• The other two errors belonged to Brett Gardner, who failed to scoop the ball while fielding a single, and Alex Rodriguez, who made a nice play at third and then made a bad throw to first. “That play has to be made 10 out of 10 times,” Rodriguez said. “It’s just kind of an unusual play. I was almost getting ready to throw the ball to a kid in the stands.”

• Rodriguez and Long have been working on his leg kick, which has gotten too high. Both were encouraged by his at-bats today. “I was happy with all my swings today,” Rodriguez said. “I wish I’d get three or four hits, but the bottom line is we won a game. Overall, my balance was good, my strike zone control was good, and if I do that, there’s going to be a lot of damage.”

Nice line…Yanks need to get Rodriguez back in the groove in order for the Score Truck to be fully operational.


[Photo credit: Retro Illustration]

Playing it Safe

Over at SI.com, here’s Will Carroll on Alex Rodriguez’s recent injury:

More speculation? Yes, the chatter got pretty loud when Rodriguez came out of Saturday’s game with what was described after the game as stiffness in his oblique/back. Was this a situation related to his history of hip issues? Simply put — no. This kind of vagueness is a result of the precision we normally see from MRIs not being available on manual testing. Rodriguez’s injury is in that overlap zone where it’s difficult to tell without more advanced tests exactly where the problem is. So why not do it? It’s unnecessary cost and time. The Yankees knew at that point that it was a day-to-day situation, using the experience of their long-time Athletic Trainers. The weather was a factor, I’m told, as the cold day in the Bronx contributed to the tightness. Rodriguez was held out of Sunday’s game, but feels he caught it before it got more serious. The Yankees will watch him closely, but I think knowing there was an off-day Monday tipped the decision to rest him.

[Photo Credit: Herve Bertrand]

Bang, Zoom

Check out this excerpt from Robert Weintraub’s new book, “The House that Ruth Built” over at Deadspin. And dig this piece by Weintraub on Alex Rodriguez and the Babe over at Slate.

The Best for Last

Phil Hughes is lost right now. He’s lost velocity on his pitches and is now lost in space. He threw more BP fastballs tonight and the O’s feasted on that weak sauce to the tune of five runs in four-and-a-third innings. It’s clear that something ain’t right, but what that something is, well, that’ll keep the angst-meter on blast for the foreseeable future, won’t it?

The Bombers inched their way back into the game behind a strong relief outing from Bad Bart Colon and trailed 5-4 going into the eighth. Colon put runners on the corners with one out and was replaced by Joba Chamberlain who uncorked a slider past Russell Martin. Felix Pie charged home from third but Joba beat him to the plate and blocked Pie’s leg, took the throw from Martin and made the tag for the second out.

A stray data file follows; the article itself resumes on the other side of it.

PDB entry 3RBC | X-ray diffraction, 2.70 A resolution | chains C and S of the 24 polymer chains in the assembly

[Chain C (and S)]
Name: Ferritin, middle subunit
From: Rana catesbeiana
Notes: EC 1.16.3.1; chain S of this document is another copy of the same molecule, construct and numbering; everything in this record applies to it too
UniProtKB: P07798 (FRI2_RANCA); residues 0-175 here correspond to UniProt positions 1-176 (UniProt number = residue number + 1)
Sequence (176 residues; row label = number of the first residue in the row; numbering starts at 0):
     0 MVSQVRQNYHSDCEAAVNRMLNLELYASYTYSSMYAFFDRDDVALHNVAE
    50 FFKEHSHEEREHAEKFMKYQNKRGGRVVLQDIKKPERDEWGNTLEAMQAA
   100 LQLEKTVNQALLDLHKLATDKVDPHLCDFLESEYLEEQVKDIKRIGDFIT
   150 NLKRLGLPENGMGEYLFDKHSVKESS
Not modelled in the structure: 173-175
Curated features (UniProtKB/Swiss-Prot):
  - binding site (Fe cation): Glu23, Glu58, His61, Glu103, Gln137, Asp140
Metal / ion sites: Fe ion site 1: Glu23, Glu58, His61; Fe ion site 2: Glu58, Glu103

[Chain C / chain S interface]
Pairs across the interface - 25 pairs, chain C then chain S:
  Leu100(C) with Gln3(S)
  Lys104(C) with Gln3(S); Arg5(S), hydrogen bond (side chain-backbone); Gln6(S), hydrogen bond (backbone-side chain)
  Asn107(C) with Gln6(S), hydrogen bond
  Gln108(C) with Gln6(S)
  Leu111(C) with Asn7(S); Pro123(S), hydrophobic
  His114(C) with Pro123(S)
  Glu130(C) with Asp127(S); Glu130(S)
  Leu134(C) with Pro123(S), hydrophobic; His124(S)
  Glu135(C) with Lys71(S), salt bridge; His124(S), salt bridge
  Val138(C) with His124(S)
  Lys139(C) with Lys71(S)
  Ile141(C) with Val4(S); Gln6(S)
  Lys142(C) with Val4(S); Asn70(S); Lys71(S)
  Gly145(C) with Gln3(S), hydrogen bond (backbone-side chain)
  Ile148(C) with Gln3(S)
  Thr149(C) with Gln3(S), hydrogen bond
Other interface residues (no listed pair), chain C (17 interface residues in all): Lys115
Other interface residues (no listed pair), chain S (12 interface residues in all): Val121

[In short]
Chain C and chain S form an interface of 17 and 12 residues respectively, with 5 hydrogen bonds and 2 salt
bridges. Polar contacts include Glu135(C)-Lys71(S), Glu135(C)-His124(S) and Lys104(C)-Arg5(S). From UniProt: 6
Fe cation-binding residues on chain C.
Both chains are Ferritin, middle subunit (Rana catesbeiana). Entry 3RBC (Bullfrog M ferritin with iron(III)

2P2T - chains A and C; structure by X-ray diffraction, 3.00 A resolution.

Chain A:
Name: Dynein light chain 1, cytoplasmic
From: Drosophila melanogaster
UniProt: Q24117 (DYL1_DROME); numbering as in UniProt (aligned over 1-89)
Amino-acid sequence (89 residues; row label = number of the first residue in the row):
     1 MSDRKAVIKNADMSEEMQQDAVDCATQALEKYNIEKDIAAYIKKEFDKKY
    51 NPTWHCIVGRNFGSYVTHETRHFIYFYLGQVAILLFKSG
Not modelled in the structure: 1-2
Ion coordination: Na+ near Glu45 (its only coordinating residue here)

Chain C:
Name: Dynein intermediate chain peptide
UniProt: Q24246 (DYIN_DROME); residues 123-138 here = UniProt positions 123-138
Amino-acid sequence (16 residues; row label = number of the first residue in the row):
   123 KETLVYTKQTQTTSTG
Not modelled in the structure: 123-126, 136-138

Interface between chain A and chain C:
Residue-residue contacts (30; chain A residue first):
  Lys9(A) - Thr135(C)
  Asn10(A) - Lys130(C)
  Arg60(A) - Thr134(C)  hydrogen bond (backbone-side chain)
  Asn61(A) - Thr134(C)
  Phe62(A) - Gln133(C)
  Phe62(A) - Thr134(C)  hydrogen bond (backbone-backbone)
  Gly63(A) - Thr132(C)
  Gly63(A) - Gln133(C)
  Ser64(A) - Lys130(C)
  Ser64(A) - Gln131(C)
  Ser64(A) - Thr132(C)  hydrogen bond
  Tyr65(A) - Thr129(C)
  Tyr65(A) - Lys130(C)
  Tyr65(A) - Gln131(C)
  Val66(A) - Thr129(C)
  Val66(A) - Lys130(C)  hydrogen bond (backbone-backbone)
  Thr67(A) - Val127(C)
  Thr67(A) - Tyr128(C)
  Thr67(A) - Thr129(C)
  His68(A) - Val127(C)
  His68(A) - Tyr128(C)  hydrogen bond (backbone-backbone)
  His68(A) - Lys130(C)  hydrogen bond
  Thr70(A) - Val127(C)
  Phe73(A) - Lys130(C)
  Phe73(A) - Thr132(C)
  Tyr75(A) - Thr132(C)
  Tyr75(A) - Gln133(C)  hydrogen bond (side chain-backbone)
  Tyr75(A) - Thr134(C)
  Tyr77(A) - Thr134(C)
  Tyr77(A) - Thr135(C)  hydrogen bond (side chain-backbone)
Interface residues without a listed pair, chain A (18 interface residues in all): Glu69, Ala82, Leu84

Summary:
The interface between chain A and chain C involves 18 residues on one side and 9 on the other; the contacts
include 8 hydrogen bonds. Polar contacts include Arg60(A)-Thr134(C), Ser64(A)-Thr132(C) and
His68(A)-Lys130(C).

Went something like this:

Joba struck Mark Reynolds out looking with some easy cheese on the outside corner, end of inning.

That  looked to be the last thing to get excited about as Alex Rodriguez, still hot, and Robinson Cano had two out hits in the bottom of the inning but Nick Swisher, ice cold, rolled over a grounder to end the inning. Joba pitched a scoreless ninth and then Jorge Posada hit Kevin Gregg’s first pitch into the right center field bullpen to tie the game.

And Yankee Stadium was happy.

Even more so when Curtis Granderson lined a ball off Nick Markakis’ glove in right field for a double. But Martin could not get a bunt down and whiffed. Brett Gardner, who has looked overmatched, did the same and Derek Jeter tapped out to short and the inning was over.

Yet all praise the Great Mariano, who worked around a lead-off single, and got the Yanks back up in short order. The lefty Mike Gonzalez walked Mark Teixeira on a full-count pitch to start the inning and then Rodriguez, who has been hitting just about everything on the screws, ripped a double to left. Second and third, no out. Robbie. Worked the count even at two, smacked a line drive right at the shortstop, one out.

The O’s chose not to walk Swisher, batting from the right side. Swish hit a hump back liner to Markakis in right, deep enough to score the winning run.

A.J., pie, game.

Yanks 6, O’s 5. Applause.

[First picture by Michel Gravel]

The Grand Imperial (You and Your Crew Be the Milk Plus the Cereal)

The great Mariano.

Notice the socks?

And the Mike Mussina-like dip?

And the fierceness?

A close call doesn’t go his way.

Really, Blue?

Don’t you know who I am?

The Great Rivera–In Living Color?

Then Alex Rodriguez makes a nice play.

And the game is over.

Another save for Mo. And once again, we are ever grateful.